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Gender mainstreaming is more important than ever

The compounded economic impacts of the Covid-19 pandemic are felt especially by women and girls who are generally earning less, saving less, holding insecure jobs, or living close to poverty.
Ntombi Mhangwani
Now more than ever, businesses should be aggressive in their adoption of gender mainstreaming as a core business principle. About eight years ago, Business Engage initiated the Gender Mainstreaming Awards (GMAs) to celebrate gender mainstreaming and encourage the private sector to buy-in to achieving more meaningful representation of women in the mainstream of business.

“Celebrating gender mainstreaming is a priority, now more than ever. As the current pandemic deepens the prevailing economic and social stress, women are facing many stages of anxiety having to juggle numerous responsibilities of the home, and of the workplace where they often face unfair treatment,” says Ntombi Mhangwani, Africa Director for Integrated Marketing and Communications, and Women’s Forum Lead.
...if everyone in businesses recognise the value that gender mainstreaming brings, they would not only help solve underlying societal issues but also accelerate and drive their innovation agenda.
“Accolades such as the GMAs encourage the private sector to move beyond tabling the issue at boardroom level, to implementing it into their core business practices. This is why we have committed ourselves as a partner in the annual GMAs which are set to take place in September this year,” states Mhangwani.

The GMAs seeks to encourage the private sector to buy-in to achieving a more meaningful representation of women in the mainstream of business. “Gender mainstreaming has been on the agenda worldwide for several years, yet we understand that many companies are just starting on their journey. The awards, therefore, act as a springboard to further their achievements,” says Colleen Larsen, CEO at Business Engage.

“So far we have received nominations from both the private sector and government under various categories. We are currently in the final adjudication and shortlisting stages, leading to the virtual awards ceremony on 3 September 2020. The entire process has been done online,” states Larsen.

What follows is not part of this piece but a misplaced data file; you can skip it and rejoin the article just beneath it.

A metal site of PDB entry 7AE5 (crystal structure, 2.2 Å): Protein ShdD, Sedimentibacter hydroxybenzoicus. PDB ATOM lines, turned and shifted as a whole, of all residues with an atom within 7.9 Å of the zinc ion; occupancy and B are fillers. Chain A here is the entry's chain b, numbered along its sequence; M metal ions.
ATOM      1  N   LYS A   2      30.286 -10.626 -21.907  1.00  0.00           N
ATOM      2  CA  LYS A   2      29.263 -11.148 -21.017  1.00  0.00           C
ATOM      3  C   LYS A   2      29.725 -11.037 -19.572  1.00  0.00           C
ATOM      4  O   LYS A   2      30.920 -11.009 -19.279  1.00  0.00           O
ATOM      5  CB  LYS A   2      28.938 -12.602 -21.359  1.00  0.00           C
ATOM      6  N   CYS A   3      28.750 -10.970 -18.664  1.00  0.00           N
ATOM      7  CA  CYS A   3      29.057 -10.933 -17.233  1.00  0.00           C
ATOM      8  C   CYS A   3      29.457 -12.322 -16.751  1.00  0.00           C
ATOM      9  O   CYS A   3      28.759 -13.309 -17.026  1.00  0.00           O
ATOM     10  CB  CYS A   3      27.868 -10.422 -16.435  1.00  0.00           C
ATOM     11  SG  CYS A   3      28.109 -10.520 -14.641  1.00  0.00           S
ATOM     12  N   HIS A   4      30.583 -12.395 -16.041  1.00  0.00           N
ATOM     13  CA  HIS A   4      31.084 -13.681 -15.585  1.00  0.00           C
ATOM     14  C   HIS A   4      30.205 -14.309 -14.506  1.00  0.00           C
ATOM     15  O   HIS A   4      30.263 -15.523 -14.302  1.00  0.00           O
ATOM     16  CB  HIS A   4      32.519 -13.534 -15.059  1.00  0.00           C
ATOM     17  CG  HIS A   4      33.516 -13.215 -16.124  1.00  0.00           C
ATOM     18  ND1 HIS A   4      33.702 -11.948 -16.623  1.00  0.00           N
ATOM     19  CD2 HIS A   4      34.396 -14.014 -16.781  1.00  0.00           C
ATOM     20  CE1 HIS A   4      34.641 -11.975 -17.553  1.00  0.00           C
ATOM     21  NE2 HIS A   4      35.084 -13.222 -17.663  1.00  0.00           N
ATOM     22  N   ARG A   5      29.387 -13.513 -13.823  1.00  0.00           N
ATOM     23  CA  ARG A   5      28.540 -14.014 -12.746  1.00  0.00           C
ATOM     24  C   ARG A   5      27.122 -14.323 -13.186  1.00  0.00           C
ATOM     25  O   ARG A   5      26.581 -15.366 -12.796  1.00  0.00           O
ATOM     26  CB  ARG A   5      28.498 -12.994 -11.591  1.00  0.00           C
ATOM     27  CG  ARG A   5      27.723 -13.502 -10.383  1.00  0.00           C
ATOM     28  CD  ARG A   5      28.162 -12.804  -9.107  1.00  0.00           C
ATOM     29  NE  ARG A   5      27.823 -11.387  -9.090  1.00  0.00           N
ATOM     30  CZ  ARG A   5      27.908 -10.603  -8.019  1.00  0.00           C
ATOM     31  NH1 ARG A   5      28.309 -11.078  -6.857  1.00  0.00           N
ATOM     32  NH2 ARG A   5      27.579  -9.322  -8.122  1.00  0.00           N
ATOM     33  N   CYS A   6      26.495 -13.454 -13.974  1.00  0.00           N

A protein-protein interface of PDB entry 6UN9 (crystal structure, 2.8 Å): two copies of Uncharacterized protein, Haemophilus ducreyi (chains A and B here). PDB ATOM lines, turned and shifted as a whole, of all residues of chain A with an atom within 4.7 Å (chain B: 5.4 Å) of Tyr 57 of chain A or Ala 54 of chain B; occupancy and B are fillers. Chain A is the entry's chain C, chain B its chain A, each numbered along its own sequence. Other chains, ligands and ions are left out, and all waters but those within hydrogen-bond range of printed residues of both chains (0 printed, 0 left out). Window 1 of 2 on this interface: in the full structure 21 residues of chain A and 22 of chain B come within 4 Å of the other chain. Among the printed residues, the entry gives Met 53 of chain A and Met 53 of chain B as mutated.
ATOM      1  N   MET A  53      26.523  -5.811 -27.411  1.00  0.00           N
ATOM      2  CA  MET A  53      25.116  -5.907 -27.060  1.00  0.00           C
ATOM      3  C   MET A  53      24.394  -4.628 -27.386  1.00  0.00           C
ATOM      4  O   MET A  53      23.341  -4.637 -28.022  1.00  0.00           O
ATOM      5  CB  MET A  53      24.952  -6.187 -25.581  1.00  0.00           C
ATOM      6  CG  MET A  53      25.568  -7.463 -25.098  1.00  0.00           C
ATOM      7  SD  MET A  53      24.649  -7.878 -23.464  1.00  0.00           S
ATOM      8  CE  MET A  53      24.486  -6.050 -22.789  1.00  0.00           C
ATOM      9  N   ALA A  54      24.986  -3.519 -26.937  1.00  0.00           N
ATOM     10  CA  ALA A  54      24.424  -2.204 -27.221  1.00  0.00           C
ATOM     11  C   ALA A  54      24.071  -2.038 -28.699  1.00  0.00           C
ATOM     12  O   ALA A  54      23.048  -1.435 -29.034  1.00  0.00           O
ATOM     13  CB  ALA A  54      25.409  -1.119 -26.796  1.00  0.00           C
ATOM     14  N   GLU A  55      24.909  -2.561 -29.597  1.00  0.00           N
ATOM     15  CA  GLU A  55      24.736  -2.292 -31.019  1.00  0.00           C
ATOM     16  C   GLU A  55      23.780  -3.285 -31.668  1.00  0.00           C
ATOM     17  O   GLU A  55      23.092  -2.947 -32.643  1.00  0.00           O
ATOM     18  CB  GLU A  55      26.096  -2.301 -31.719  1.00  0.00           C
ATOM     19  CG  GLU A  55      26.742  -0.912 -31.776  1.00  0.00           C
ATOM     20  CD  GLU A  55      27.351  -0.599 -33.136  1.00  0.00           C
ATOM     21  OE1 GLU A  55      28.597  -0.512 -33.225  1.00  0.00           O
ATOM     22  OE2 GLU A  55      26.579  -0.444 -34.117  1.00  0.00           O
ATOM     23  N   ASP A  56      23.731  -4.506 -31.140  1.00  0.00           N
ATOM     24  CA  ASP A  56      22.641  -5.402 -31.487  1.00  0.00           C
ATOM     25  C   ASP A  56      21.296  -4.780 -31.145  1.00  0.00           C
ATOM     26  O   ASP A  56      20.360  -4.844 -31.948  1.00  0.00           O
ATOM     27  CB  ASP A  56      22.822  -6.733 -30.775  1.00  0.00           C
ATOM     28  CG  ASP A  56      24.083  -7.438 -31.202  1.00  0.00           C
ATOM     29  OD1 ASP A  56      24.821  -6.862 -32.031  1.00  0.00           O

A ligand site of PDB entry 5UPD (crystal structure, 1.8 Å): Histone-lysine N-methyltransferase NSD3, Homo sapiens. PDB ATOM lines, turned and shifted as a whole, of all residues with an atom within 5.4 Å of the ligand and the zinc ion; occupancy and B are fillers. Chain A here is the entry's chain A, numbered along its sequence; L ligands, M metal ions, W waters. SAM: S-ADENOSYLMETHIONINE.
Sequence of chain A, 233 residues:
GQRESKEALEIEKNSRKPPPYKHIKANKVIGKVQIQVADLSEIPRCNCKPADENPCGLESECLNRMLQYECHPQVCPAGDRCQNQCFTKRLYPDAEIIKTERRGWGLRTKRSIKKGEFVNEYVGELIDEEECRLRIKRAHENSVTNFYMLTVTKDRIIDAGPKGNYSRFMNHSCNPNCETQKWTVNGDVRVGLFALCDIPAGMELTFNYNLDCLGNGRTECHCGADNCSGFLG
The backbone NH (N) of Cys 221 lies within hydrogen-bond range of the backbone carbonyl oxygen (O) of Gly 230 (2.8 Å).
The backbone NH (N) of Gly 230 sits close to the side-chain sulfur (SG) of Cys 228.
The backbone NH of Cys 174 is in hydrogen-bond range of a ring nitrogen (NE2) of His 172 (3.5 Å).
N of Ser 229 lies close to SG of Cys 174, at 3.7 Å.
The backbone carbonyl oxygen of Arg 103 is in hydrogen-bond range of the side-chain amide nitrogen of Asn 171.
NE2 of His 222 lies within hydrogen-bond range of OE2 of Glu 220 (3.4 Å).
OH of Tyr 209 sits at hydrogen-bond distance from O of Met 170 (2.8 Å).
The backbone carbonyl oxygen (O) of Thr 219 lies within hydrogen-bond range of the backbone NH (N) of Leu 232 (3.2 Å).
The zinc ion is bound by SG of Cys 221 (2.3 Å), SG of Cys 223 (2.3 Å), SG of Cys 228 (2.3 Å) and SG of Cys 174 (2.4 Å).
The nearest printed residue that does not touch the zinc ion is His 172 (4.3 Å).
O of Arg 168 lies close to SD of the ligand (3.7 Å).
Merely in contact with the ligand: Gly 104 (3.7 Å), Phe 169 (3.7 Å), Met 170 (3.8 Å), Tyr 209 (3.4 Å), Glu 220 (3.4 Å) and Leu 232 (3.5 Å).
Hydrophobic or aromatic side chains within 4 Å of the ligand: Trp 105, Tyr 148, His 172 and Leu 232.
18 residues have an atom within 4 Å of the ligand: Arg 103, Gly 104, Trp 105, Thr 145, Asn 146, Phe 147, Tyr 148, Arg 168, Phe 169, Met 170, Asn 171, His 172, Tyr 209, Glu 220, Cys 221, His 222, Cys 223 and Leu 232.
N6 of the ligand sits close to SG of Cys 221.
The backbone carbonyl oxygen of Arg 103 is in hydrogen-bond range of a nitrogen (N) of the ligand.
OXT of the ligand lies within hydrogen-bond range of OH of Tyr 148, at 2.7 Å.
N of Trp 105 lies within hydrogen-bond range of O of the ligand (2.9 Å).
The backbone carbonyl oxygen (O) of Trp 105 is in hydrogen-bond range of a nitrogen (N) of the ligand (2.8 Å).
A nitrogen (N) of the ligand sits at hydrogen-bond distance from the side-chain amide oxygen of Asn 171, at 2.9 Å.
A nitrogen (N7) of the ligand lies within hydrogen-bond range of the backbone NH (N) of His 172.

According to Larsen, progress has been made in recent years to implement policies that favour diversity and gender equality in the workplace, but many of the gains are now at risk of being rolled back due to the widespread Covid-19 pandemic and resultant grim economic outlook. “It is for this reason that we are advocating more aggressively for gender mainstreaming in the workplace. We are doing so by – among others – celebrating companies that embrace the representation of women in the workplace to encourage wider adoption of gender equality policies in the private sector,” she says.

Accenture states that their support of the initiative is aligned to their core business goals. “Several years ago, we set two clear goals: to achieve a gender-balanced workforce by 2025 and to increase the diversity of our leadership by growing the percentage of women managing directors to at least 25% by the end of 2020.

Today, our workforce is 44% women and the percentage of women managing directors is 24%,” states Mhangwani. “Treating our gender goals – like any other business priority – we hold leaders accountable, collect data, measure progress and publish workforce demographics across key geographies,” she adds.

For companies looking to embark on their adoption of gender mainstreaming policy, Business Engage developed a comprehensive, widely researched document that provides best practices for Gender Mainstreaming in the South African private sector. “We encourage the private sector to consider these best practices and to implement the chosen best practices in their Gender Mainstreaming endeavours,” Mhangwani concludes.
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